Sometimes it is back to the future. This week brought a strange coincidence to my life. There on the same desk was the Conservative manifesto seeking much wider participation and ownership for all in the life of our country, and there was a request from a Cambridge researcher to expalin the intellectual origins of the books I wrote and the policies I promoted under the last Conservative government which I called “Popular capitalism” at the time.
The idea behind both sets of policies is the same. The passage of time changes the language and some of the details, but not the underlying vision. What I have always sought is to help create a country where many more people have a stake in the wealth of the economy. Wider ownership means more home owners, more people with pensions savings, more owners of small businesses, more employees owning shares under an employee share scheme, more people owning shares in other people’s companies as part of their ISAs or other savings.
Why do I want this? Because I see the long march of everyman and woman to enfranchisement, to having a role and a position in a democratic soceity, as the British story. The nineteenth century brought the working man the vote. The early twentieth century brought votes for women.The second half of the twentieth century brought majority home ownership and some progress with pensions and share investments. The twenty first century should be about spreading ownership ever more widely, so almost all come to have a stake in our society.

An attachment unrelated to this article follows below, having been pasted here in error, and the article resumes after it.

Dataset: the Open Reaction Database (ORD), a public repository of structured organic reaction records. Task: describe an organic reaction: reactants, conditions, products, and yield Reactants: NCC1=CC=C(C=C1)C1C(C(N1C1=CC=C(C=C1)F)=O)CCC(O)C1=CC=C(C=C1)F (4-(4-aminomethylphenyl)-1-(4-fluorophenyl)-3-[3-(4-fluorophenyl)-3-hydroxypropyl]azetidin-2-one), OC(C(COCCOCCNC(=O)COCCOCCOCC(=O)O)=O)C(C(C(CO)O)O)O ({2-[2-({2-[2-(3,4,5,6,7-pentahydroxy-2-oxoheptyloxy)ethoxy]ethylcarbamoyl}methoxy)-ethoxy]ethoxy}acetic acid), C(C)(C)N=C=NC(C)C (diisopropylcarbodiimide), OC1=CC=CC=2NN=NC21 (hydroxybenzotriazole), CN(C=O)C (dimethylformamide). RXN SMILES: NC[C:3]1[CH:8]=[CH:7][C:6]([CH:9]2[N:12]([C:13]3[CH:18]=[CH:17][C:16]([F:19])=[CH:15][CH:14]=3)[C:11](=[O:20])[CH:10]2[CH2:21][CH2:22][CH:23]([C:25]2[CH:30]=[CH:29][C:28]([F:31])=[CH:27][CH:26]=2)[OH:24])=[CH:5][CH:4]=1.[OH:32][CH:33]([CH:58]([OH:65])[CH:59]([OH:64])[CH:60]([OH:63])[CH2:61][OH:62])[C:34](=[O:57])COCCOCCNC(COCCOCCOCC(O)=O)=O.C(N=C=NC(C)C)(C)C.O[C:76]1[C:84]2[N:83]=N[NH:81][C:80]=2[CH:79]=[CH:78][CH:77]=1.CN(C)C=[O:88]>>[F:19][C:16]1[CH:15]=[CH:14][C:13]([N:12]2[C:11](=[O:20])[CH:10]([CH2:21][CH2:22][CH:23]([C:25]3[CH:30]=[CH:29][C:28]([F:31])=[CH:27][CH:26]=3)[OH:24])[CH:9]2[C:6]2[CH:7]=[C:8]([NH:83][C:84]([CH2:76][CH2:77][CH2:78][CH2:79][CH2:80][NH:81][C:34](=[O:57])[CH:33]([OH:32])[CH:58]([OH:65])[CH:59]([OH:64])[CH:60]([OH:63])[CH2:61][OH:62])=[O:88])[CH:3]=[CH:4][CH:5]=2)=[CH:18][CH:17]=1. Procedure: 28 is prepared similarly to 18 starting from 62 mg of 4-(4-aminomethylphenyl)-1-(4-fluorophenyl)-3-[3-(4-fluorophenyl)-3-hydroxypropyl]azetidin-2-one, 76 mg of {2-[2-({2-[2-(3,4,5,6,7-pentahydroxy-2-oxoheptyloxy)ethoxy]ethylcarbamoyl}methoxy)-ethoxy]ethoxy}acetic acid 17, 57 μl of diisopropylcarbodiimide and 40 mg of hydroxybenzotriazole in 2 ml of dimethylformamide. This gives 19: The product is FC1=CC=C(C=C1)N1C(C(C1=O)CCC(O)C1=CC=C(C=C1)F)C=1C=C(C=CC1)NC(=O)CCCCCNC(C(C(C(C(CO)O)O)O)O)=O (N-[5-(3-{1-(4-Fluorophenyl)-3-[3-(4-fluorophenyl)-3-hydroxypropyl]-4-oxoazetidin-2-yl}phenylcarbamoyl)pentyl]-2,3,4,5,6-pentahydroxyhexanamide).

My answer to the researcher as to the origins of my ideas of Popular Captialism was not one an intellectual historian wanted. There was no book I read or pamphlet I picked up which inspired me. It was years of practical experience in business,and years of talking to people on doorsteps that persuaded me that wider ownership would make for a fairer, happier and more prosperous society. This was a view which visits to communist countries reinforced, when I saw how freedom and good living standards had been extinguished with the eclipse of most private property.
As I struggled to explain this pragmatic origin of Popular capitalism, I then recalled that there was an important intellectual influence on it all in my mind. The main influence was Karl Marx. I read Marx as a young man and was so repelled by what I read – and by the pale distillation of his class warfare and state power thought in some of my teachers and their books – that I did in the end set about writing the antidote. I took the Communist Party Manifesto and its ten points and wrote “The Popular Capitalist Manifesto” with a very different ten points. Whilst it has not been such a good seller as Marx’s original, the ideas of the Popular Capitalist Manifesto are now much more common around the world in modern governments than Marxist ideas. I will reproduce the ten points tomorrow – a successful recipe for economic progress and democratic success.
Promoted by Christine Hill on behalf of John Redwood, both of 30 Rose Street Wokingham RG40 1XU